The 'conceit' is that Childers is merely editing a real life story based on a diary, charts, maps and the verbal accounts of two young men whom, to safeguard their identities, he has named Carruthers and Davies. Those of us accustomed to umpteen TV comedy sketches over the years where the upper class Englishman is usually called Carruthers might find this slightly amusing. The narrative is written as from Carruthers' POV, as the writer of the diary. He is a landlubber who ends up with more than he bargained for when he accepts an invitation from his old University friend Davies to join him on a duck hunt in the vicinity of the German Frisian islands. Carruthers' previous experience of the sea is as 'a pampered passenger' on a fine steam yacht, but instead he ends up on 'a scrubby little craft of doubtful build and distressing plainness', the Dulcibella, a ship which proves redoubtable during their subsequent adventures.

Davies is a natural seaman with an instinctive feel for handling a boat, especially in the difficult passages around the islands which are treacherous with sandbanks and where boats can easily run aground with the falling of the tide. He is happiest afloat wearing clothes as scruffy as his boat, and is fairly inept in social situations, especially where the subject of a young woman, daughter of a German businessman, Dollmann, is concerned. Carruthers gradually discovers that they are not actually there to shoot duck but because Davies needs a second hand onboard for an investigation into whether or not Dollmann is involved in espionage and German preparations to defend the coast using the navigable inlets along the coast, sheltered behind the line of Frisian islands. Having lived in Germany for a while, Carruthers speaks the language fluently whereas Davies has only a rudimentary ability so it is for this that he has chosen Carruthers to accompany him, plus Carruthers' contacts (he works in the Foreign Office in London).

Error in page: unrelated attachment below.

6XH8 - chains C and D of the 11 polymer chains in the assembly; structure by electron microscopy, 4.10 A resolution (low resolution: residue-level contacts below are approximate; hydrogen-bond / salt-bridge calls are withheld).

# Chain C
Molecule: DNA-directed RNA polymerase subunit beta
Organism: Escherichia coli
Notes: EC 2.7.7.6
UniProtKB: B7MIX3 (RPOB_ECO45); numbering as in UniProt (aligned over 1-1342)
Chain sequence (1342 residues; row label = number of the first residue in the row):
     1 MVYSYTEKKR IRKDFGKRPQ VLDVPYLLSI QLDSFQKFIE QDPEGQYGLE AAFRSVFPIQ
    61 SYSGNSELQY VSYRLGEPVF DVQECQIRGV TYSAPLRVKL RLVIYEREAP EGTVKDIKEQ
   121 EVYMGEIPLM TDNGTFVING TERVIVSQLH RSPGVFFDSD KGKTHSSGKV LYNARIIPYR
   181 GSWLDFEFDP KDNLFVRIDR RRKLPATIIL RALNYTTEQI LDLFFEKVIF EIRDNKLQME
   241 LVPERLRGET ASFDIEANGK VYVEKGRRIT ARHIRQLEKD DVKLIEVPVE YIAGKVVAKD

Davies believes that Dollmann deliberately tried to kill him by offering to lead him through a safe passage and then stranding him in an area where the Dulcibella should have broken up in a storm - Davies escaped only by luck and the arrival of another sailing boat with a helpful owner who towed her back into deep water. Now Davies wants to find out why Dollmann was so determined to stop his explorations of the little channels, something he had been doing for enjoyment but which it seemed Dollmann viewed as the act of a spy from England. The two men proceed on a sometimes foolhardy exploration of the island channels and islands, with Carruthers gradually adapting to onboard life and becoming knowledgeable and capable enough by the end part of the story to carry out his own singlehanded investigation of the coastline.